By Fresh Produce Marketing founder Lisa Cork
It’s always interesting to write a column that is read by others. I get curious about how people engage with it; whether they read the piece and take it to heart, just skim it and glean key messages or ignore it all together.
Every now and then you get a bit of feedback that validates the fact people are reading the column and more importantly, are taking the ideas and bringing them to life in their own business.
As many of you who read this column regularly would know, I am often quite scathing of mandarin packaging and labeling. For some reason, even as a produce person, it is a fruit whose characteristics I know little about. But what I do know about mandarins is…I know what I want to buy.
As a mum, I look for mandarins that are sweet, easy to peel and more importantly, seedless. I have yet to find a way to convince my son that seeds are nature’s way of ensuring you slow down and enjoy the taste.
In New Zealand, I buy mandarins during the winter months, when I know they are sweet, seedless and easy to peel. I could not even tell you the variety, because what I look for isn’t the variety. It is the characteristics – the ‘shopper benefit’. Once these lovely mandarins stop being available, I stop buying mandarins. Why? Because the next ones that come in are marketed by variety, not by characteristic, so I simply stop buying them.
Even though I am a fruit person, as a shopper, varieties like Afourer mandarins mean nothing to me. Yes, I could go and google it and find out, but that’s not the point. If you want shoppers to buy your fruit, it is your job to tell them your story and to showcase what benefits your product delivers. For most shoppers, just stating a variety delivers nil shopper benefit.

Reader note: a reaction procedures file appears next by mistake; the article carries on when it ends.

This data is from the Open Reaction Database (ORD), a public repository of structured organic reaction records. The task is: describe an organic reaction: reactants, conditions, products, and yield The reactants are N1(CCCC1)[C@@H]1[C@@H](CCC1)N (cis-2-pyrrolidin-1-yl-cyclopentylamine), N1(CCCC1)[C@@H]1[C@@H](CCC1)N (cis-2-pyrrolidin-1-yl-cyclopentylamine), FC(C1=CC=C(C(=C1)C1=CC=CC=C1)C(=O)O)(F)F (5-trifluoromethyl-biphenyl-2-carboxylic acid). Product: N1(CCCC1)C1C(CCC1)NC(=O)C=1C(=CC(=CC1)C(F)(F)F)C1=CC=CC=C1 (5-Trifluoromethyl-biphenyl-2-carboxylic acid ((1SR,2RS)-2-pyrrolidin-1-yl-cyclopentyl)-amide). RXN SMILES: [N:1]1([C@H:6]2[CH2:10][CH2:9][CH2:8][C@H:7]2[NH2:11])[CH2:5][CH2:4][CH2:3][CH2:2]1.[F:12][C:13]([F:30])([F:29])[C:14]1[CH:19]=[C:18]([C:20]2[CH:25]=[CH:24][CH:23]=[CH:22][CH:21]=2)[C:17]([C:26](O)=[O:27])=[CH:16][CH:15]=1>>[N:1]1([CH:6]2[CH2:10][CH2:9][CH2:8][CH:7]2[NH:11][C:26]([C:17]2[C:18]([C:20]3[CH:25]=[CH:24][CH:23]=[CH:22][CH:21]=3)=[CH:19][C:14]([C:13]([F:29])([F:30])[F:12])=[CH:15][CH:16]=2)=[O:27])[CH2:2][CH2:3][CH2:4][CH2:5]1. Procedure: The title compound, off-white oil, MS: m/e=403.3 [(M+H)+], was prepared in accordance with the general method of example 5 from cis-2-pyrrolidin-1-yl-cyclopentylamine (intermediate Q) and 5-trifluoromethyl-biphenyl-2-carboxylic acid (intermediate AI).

So I was thrilled to get an email recently from a clever New Zealand company who has taken my mandarin rants to heart. The email simply said, “We’ve been paying attention to what you’ve been writing and we think you will like the outcome. It’s selling well.”
You know what? They were right. As the photo shows, they’ve taken the first steps towards reinventing how they package and sell mandarins.
I like the lunchbox graphics, with two mandarins in a school lunchbox. This graphic supports the name “Lunchbox Pack” and I like that they put two mandarins in the graphic, not just one. Subtle suggestions like this are important.
From a packaging communications perspective, they’ve done lots of things right. Yes, it still says Afourer mandarins, but that is no longer the dominant message. Instead, what the shopper can identify is the benefits the fruit delivers; these mandarins are easy to peel; and they are healthy as an excellent source of Vitamin C.
These mandarins, while not seedless, are Low Seeds, which is the ideal way to deal with the seed issue. Tell the shopper what to expect and let them make the choice whether they are willing to adapt their consumption to a low seed variety.
These mandarins are also Sweet and Juicy.
The use of tick boxes is also a powerful tool as mentally, that’s what shoppers do when evaluating characteristics.
This pack showcases what is possible when you move from thinking about your packaging as a ‘containment vessel’ and instead start seeing your packaging as an in-store mini-billboard. My experience supports that if your billboard is designed well, it will help you sell more of your product for more money.
Got a pack you are proud of? One that is shopper benefit focussed? Send me an email photo and I will try and incorporate it into a future column. Contact: Lisa@freshproducemarketing.com or call 64 9 815 5944.